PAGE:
Schedule Cron Jobs with the Whenever Gem

By Deepak Kumar

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Sometimes, we have to run jobs at particular intervals to, say, backup logs, send emails, etc. In Unix systems, we can schedule such tasks using the built-in cron daemon. Cron is a daemon used to execute scheduled tasks. Unix systems provides a command, called crontab, that allows individual users to create scheduled tasks.

Cron searches its spool area (/var/spool/cron/crontabs) for crontab files and loads them into memory. Files in this directory should not be accessed directly – the crontab command should be used to access and update them. Use the following command to edit your own crontab file:

$ crontab -e

Suppose you want to backup your log directory every day at 1:10 AM. Add the following line to the crontab file:

10 1 * * * *  /path/to/your/backup/

Cron uses 10 1 * * * * to figure out the schedule for executing the job. To understand the format, here is the mapping for each field:

* * * * * *
| | | | | |
| | | | | +-- Year              (range: 1900-3000)
| | | | +---- Day of the Week   (range: 1-7, 1 standing for Monday)
| | | +------ Month of the Year (range: 1-12)
| | +-------- Day of the Month  (range: 1-31)
| +---------- Hour              (range: 0-23, 1 in our example)
+------------ Minute            (range: 0-59, 10 in our example)

An asterisk (*) tells cron to run this command for every entry in that range. In our example, there are asterisks for Day of Month, Month of Year, Day of Week, and Year. This means the command will be run every day of the month in every month of the year on every day of the week in every year.

Directly editing the crontab, however, is bit hard, and it’s painful to update the crontab. If you are in a Ruby/Rails project, there is a wonderful gem called whenever which can be used to add and schedule tasks to your crontab.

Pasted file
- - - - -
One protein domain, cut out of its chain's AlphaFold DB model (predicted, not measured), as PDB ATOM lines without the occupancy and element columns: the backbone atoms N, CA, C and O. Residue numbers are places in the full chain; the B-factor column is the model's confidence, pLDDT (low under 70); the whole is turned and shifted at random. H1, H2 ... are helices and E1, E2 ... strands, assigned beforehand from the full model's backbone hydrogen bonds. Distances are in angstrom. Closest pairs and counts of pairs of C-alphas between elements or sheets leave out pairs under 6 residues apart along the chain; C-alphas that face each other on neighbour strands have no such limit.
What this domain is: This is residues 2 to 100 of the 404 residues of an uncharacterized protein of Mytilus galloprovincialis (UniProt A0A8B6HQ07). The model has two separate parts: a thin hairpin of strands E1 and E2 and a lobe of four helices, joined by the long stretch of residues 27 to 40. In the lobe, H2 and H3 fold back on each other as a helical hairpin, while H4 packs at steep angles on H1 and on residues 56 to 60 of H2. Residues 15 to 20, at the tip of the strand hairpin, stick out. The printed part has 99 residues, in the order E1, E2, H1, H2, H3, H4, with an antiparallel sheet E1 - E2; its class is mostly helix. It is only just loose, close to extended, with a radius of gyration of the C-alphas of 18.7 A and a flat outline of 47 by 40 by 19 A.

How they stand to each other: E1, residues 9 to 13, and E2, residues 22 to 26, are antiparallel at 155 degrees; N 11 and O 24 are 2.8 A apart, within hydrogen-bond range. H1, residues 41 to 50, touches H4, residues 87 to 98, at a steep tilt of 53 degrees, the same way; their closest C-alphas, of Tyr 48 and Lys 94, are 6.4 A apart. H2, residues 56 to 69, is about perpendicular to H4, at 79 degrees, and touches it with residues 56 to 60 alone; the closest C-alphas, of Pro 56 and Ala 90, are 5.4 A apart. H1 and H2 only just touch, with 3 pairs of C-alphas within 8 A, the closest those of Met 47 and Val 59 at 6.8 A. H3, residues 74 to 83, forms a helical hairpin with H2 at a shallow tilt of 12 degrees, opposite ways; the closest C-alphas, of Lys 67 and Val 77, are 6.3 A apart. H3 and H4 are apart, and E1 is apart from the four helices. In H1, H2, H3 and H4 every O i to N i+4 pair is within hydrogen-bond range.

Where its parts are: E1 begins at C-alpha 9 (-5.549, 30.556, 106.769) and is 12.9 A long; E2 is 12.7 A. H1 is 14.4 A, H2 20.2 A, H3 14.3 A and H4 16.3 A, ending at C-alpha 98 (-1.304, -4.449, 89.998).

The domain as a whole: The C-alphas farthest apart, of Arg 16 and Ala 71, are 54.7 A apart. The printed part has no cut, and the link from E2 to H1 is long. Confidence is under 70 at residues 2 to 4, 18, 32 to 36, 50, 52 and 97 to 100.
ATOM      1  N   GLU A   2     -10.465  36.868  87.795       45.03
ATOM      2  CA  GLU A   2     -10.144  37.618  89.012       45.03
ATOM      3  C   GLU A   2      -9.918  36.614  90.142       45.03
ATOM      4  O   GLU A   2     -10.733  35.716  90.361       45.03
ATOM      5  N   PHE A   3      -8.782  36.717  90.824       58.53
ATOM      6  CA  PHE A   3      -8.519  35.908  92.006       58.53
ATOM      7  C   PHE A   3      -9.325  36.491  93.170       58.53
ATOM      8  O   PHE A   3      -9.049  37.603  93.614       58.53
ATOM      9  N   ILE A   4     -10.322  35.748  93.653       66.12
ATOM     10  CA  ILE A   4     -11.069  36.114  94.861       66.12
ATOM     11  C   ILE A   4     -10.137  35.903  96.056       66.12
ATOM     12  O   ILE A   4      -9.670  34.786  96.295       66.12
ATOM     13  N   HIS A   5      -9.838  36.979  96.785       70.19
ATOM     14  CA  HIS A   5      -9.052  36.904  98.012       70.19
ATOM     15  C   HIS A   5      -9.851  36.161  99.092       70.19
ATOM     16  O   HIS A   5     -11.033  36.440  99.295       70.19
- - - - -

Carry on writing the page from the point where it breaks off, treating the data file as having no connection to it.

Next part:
Let’s take an example of sending a daily digest email to users. In this case, we might have a mailer like this:

# file: app/mailers/user_mailer.rb

class UserMailer < ActionMailer::Base
  def digest_email_update(options)
    # ... email sending logic goes here

Since we want to send the email as a separate process, let’s create a Rake task to fire off the email. Add a new file called email_tasks.rake to lib/tasks directory of your Rails application:

# file: lib/tasks/email_tasks.rake

desc 'send digest email'
task send_digest_email: :environment do
  # ... set options if any

The send_digest_email: :environment means to load the Rails environment before running the task, so you can access the application classes (like UserMailer) within the task.

Now, running the command rake -T will list the newly created Rake task. Test everything works by running the task and checking whether the email is sent or not.

rake send_digest_email

At this point, we have a working rake task which can be scheduled using crontab.

The whenever Gem

Install the whenever gem by adding the following line to the Gemfile:

# file: Gemfile

gem 'whenever', require: false

Now, bundle up:

$ bundle

Go to the project directory and run the wheneverize command to create a schedule file:

$ wheneverize .

This will create a schedule.rb file in the config directory of your Rails application. Edit the schedule.rb file to schedule the task. Say we need to send the digest email at 10PM every day:

# file: config/schedule.rb

every :day, at: '10pm' do
  # specify the task name as a string
  rake 'send_digest_email'